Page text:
A Case for Mindful Movements in the Workplace
I’m Kim, Catchfire’s inbound coordinator teaching all things fitness after hours. At the office, I talk brand strategy and social media. As a Pilates & Barre instructor, I talk posture, alignment and breath. Whether your priority is to stay in shape digitally or physically, I’m here to highlight the parallels between fitness and workplace environments. It’s no secret that we’re loyal stewards to phones and desktops in this digital age. Our posture is compromised as we type and scroll, but even the most ergonomic office set-up can’t do all the work for us. I’m here to share my perspective on how awareness of tiny muscles and simple movements can make a difference beyond your 9-5.
Background + Philosophy
I’ve worked in the fitness industry for a little over a year. I started in college, leading limber groups of peers, and now teach mostly women two to three times my age at a large athletic club in southern New Hampshire. Adapting to the different age demographic was no small feat. Through this, I was able to hone in on my strengths and I began to shape my approach to teaching, focusing on the why’s and how’s of it all, rather than the who’s and the what’s.
Let’s face it. We’re human, not superhuman. We’ve all struggled with intrinsic motivation at some point, especially when we’re exercising. Some fitness instructors are all motivation, and that’s great. After a year of teaching, I’ve realized there’s only so many ways you can tell your students, “You can do it! Just four more counts!”. So, I took a different approach. As someone who started with a very basic understanding of anatomy, the more I taught, the more I craved deeper knowledge. Am I making this workout safe and effective for all ages? Are their brains working too? How will this workout help them tomorrow, next week, maybe even next year? So I got my hands on all the best movement textbooks I could find, and eventually signed up for Pilates training. Through asking myself these questions over and over, I was able to pinpoint my teaching credo: Work smarter, not harder.
I plan my classes around simple day-to-day movements and am sure to incorporate cues that make sense to the body. It’s a delicate balance between creating a sense of familiarity for the big muscles, then progressively entering a less familiar zone by engaging the smaller, complimentary muscles in a safe and functional way.
Smaller Muscles Need Love Too
Every movement starts in the brain. Tiny nerve impulses send signals to your muscles to contract, allowing you to pick up your phone and scroll through your feed of choice. This action is so second nature in our 21st-century world, that it keeps us with our heads down, eyes glued to screens and our brains in an idle state. But think about what happens when you tell yourself to sit up a little taller. Did you inhale? Did your chest open? Did you drop your shoulders? Did your chin lift up? Actively doing this will improve not only your posture but your cognitive process.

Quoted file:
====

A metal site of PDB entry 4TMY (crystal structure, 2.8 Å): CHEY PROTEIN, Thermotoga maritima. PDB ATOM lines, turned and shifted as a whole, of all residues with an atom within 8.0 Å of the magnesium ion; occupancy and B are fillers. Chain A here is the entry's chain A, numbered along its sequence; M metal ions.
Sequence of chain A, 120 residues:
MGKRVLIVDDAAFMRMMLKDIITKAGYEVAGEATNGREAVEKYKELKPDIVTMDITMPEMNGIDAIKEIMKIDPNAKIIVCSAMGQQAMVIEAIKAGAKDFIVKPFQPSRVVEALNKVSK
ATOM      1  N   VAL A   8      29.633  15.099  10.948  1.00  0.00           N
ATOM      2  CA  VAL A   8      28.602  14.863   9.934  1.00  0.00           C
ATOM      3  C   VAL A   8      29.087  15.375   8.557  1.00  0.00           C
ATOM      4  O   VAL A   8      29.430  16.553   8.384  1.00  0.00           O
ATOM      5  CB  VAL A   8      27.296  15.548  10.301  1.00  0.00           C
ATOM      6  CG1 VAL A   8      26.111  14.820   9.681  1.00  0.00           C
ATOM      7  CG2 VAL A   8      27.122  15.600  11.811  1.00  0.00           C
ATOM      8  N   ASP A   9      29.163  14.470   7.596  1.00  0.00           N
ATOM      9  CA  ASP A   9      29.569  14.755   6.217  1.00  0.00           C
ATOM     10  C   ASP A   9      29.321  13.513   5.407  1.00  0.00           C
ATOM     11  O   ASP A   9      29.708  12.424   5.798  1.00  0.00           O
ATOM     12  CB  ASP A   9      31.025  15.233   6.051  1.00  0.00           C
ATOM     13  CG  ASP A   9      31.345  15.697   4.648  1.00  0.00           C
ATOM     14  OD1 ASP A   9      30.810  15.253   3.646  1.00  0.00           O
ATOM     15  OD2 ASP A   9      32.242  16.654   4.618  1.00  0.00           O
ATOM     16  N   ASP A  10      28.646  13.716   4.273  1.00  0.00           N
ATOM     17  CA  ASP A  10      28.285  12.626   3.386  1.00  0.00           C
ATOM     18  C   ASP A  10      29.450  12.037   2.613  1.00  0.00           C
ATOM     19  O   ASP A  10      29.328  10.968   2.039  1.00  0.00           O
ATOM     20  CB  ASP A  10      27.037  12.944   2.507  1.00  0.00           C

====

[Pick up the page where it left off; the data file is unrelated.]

Finding a mind-to-muscle connection starts with an awareness of the smaller muscles that work before the big muscles. Larger back muscles like the latissimus dorsi and trapezius occupy the majority of the real-estate on our back body and tend to absorb the brunt of our heavy-lifting (literally). But the rhomboids live in between the shoulder blades, attaching at the spine near the base of the neck and connect laterally to the scapula (shoulder blades). These unsung muscles have a higher function than you may realize. They pull the shoulder blades towards each other, consequently opening the chest and allowing the spine to stretch taller.
How to Stay Mindful of Your Alignment (and Why You Should Care)
Here at Catchfire, we do our best to keep ourselves moving. But when we’re at our desks? That’s the tricky part. Finding alignment in a static position can feel like more work than when you’re actually moving.
So how can you keep yourself aligned? Think about the cues the instructor used in your most recent class. It probably included some iteration of: “Press evenly through the balls of the feet, soften the knees, draw the abdominals in and up, stack the spine, open the chest, pull shoulders back and down, reach tall through the crown of your head.” Even if you take away just one or two of these cues, try repeating them out loud, writing yourself a note or setting a reminder on your phone. Remind yourself frequently enough to combat that inevitable slouch. Try it when you’re sitting, when you’re standing, when you’re walking. A strong, supple spine may not be an obvious priority, but do it for the sake of longevity and vitality. Your 60-year-old self will thank you.